Review Summary: The Bottom of a Well never sounded so good.
Let me start off by saying that I’m writing this from the perspective of someone who has absolutely no idea what Soul Coughing
was all about, nor do I have any business making statements about their sound/music from the handful of tracks I’ve come across. Instead, I’m looking at this album as a new discovery, one made by accident and without intending to really give this a listen. In turn I fell victim to a track that seemed to have worked on a fair number of people, helping to introduce a new wave of fans to Mike Doughty and his brand of acoustic rock.
Looking At the World From the Bottom of a Well
served as a starting point for many new fans finding the mellow, almost Dave Matthews-esc acoustic rock put forward from the former Soul Coughing frontman turned solo artist. The song also powerfully launches Haughty Melodic
, Doughty’s second solo offering. It’s an incredibly catchy number, showing traits of a melancholic upbeat vibe, and possessing a lush array of instruments and vocal layers. This is a trend that Doughty uses throughout HM, making for a dense musical soundscape (the landscape of the album’s sound I suppose). The attention to multi-tracking is pretty intense here, but not so much that it makes the music jumbled and confused. Rather, it seems to give the songs a somewhat explorative quality – that is to say, it sort of makes you want to really listen and “explore” the record to the fullest. Not all the tracks on Haughty Melodic possess the quirky infectious hues of Looking at the World or others like Unsingable Name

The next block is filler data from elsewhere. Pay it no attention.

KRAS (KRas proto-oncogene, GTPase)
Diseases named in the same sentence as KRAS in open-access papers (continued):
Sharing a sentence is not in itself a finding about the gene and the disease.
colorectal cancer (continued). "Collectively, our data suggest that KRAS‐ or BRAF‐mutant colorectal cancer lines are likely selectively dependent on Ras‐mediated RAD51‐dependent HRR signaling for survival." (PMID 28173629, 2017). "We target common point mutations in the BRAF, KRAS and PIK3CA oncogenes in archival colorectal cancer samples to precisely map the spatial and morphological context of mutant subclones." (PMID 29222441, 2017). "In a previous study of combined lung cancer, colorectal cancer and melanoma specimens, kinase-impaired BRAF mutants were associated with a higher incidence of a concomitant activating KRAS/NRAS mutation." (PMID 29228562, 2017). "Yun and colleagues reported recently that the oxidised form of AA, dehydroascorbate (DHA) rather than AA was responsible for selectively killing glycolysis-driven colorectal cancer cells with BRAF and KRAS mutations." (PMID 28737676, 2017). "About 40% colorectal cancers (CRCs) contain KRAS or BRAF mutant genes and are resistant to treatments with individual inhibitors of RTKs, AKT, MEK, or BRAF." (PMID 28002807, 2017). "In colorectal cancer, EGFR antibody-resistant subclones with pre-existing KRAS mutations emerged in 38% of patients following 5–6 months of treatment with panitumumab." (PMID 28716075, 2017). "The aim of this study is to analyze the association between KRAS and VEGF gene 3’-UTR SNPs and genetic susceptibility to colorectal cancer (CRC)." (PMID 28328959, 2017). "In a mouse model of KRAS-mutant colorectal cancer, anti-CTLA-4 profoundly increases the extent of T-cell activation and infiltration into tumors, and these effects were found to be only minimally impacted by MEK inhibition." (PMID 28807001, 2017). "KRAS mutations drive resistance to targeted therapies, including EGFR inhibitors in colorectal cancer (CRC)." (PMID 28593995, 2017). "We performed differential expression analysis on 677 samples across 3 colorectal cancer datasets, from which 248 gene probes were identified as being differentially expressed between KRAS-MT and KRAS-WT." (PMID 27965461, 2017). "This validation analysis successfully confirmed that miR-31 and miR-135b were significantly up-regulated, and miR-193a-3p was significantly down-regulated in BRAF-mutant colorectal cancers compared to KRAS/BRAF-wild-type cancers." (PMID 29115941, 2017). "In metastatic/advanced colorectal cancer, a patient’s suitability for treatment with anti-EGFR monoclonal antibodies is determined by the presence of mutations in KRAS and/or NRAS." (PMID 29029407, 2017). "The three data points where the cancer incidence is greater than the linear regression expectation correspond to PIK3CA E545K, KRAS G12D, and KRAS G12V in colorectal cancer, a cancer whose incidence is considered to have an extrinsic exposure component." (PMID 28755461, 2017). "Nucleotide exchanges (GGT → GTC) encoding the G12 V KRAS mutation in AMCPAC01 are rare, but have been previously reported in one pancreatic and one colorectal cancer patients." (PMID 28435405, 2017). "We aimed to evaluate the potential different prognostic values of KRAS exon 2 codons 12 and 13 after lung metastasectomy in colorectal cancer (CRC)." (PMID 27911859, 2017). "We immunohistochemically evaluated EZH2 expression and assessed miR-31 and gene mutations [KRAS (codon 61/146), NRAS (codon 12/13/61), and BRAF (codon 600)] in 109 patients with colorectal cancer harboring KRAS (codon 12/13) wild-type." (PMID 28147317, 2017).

and I Hear the Bells
. There are a few moments of filler littered amongst the disc, though they never seem to hang around for long enough to ruin the overall listening experience. Lyrically the subject matter isn’t too deep, outside some semi-sly slandering of Starbucks style corporations and other pop-culture entities (hear Busting Up a Starbucks
Though it bears striking similarities to the likes of Dave Matthews Band and Jack Johnson (along with the cohorts that followed him), there is a little more to Mike Doughty’s music than the standard acoustic rock. His attention and prowess for layering various guitar lines, keyboards, horns and other instruments make for a pretty lush listening experience and gives this album a full sound. There are only a few sparse moments on the record, but for the most part is a constant barrage of multi-tracking wonders. Though I’m not familiar with his entire body of work, Haughty Melodic
is an accessible and enjoyable record for music fans from all walks.